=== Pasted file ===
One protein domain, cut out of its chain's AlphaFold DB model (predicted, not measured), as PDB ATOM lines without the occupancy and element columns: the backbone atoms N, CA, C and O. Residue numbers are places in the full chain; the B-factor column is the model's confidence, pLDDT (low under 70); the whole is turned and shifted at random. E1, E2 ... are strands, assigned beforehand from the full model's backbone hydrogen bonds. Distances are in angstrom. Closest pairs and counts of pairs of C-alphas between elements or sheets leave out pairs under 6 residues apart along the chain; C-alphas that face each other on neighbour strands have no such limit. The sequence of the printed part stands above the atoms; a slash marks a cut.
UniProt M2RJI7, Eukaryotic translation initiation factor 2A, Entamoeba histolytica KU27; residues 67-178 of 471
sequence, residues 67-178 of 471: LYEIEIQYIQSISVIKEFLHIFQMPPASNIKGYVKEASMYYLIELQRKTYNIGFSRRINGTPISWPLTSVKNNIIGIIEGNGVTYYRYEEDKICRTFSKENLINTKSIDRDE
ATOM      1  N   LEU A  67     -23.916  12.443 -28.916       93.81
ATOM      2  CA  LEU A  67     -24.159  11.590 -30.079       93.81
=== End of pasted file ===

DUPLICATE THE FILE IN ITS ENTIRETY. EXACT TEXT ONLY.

One protein domain, cut out of its chain's AlphaFold DB model (predicted, not measured), as PDB ATOM lines without the occupancy and element columns: the backbone atoms N, CA, C and O. Residue numbers are places in the full chain; the B-factor column is the model's confidence, pLDDT (low under 70); the whole is turned and shifted at random. E1, E2 ... are strands, assigned beforehand from the full model's backbone hydrogen bonds. Distances are in angstrom. Closest pairs and counts of pairs of C-alphas between elements or sheets leave out pairs under 6 residues apart along the chain; C-alphas that face each other on neighbour strands have no such limit. The sequence of the printed part stands above the atoms; a slash marks a cut.
UniProt M2RJI7, Eukaryotic translation initiation factor 2A, Entamoeba histolytica KU27; residues 67-178 of 471
sequence, residues 67-178 of 471: LYEIEIQYIQSISVIKEFLHIFQMPPASNIKGYVKEASMYYLIELQRKTYNIGFSRRINGTPISWPLTSVKNNIIGIIEGNGVTYYRYEEDKICRTFSKENLINTKSIDRDE
ATOM      1  N   LEU A  67     -23.916  12.443 -28.916       93.81
ATOM      2  CA  LEU A  67     -24.159  11.590 -30.079       93.81